Ancient Monuments

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Creag Aoil, fort 670m WSW of Tulloch Beag

A Scheduled Monument in Oban North and Lorn, Argyll and Bute

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Latitude: 56.2444 / 56°14'39"N

Longitude: -5.5362 / 5°32'10"W

OS Eastings: 180994

OS Northings: 711386

OS Grid: NM809113

Mapcode National: GBR DDQ6.LWX

Mapcode Global: WH0H9.X9WT

Entry Name: Creag Aoil, fort 670m WSW of Tulloch Beag

Scheduled Date: 19 December 1975

Last Amended: 15 March 2013

Source: Historic Environment Scotland

Source ID: SM3786

Schedule Class: Cultural

Category: Prehistoric domestic and defensive: fort (includes hill and promontory fort)

Location: Kilninver and Kilmelfort

County: Argyll and Bute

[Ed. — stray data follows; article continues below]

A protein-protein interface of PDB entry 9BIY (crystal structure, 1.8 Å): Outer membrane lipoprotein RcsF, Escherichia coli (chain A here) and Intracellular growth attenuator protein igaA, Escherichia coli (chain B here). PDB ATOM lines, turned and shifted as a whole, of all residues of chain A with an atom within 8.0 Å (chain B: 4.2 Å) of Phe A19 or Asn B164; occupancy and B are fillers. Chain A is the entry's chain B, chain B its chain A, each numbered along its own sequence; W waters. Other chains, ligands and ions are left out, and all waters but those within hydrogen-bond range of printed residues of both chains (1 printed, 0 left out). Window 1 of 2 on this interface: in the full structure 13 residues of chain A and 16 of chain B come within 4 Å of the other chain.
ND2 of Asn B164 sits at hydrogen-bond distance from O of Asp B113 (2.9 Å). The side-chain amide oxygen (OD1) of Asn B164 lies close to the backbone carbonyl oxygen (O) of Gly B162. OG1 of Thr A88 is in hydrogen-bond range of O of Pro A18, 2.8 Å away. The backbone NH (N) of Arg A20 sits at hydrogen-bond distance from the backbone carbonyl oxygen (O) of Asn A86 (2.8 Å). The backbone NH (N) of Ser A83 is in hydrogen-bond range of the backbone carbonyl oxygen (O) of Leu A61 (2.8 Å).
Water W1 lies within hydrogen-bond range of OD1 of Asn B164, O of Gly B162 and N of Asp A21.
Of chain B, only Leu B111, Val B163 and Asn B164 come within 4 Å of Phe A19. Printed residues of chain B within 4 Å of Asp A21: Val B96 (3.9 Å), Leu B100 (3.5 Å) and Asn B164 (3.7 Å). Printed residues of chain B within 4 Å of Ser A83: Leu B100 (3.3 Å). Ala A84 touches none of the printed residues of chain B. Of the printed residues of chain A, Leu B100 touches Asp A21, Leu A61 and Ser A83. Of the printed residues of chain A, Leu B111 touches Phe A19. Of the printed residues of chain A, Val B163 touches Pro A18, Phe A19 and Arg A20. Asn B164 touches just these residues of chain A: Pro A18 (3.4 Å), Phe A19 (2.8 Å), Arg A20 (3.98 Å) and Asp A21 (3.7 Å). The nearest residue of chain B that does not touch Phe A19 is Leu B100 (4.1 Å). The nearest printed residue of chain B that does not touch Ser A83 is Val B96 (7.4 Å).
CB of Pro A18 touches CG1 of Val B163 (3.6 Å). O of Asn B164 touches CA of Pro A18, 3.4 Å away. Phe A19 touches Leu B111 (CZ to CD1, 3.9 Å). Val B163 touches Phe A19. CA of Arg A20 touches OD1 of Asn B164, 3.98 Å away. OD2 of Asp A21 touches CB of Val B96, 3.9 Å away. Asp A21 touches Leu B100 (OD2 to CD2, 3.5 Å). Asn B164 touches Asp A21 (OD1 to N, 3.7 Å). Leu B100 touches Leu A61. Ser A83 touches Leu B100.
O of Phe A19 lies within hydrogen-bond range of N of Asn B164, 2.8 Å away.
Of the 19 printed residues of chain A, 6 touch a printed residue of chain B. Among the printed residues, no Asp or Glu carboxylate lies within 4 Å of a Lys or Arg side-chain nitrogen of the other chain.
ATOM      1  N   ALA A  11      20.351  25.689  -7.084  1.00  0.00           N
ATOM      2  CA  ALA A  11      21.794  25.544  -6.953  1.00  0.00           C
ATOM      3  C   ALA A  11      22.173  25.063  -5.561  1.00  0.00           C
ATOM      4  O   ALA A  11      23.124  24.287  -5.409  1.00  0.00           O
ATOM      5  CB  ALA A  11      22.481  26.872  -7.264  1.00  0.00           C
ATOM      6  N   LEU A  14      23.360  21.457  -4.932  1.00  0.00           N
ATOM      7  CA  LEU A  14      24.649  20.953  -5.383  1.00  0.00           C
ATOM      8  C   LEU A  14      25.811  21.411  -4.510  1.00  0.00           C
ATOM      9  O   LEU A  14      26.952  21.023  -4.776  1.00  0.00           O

Electoral Ward: Oban North and Lorn

Traditional County: Argyllshire


The monument comprises a prehistoric defended settlement or promontory fort likely to date to the Iron Age (between 500 BC and AD 500). It survives as low, turf-covered rubble walling enclosing a natural, steep-sided headland. The walling cuts across the headland on the S side, creating a roughly D-shaped enclosure. The monument is under rough grazing at approximately 30m above sea level and has commanding views westwards and to the N and E towards Luing and across Loch Melfort. The monument was first scheduled in 1975, but the documentation does not meet modern standards: the present rescheduling rectifies this.

The area to be scheduled is irregular on plan and extends to the base of the rock outcrop on which the monument is sited. The scheduled area includes the remains described above, an area around them within which evidence relating to the monument's construction, use and abandonment may survive, and adjoining land essential for the monument's support and preservation, as shown in red on the accompanying map.

Source: Historic Environment Scotland

Statement of Scheduling

Cultural Significance

The monument's cultural significance can be expressed as follows:

Intrinsic characteristics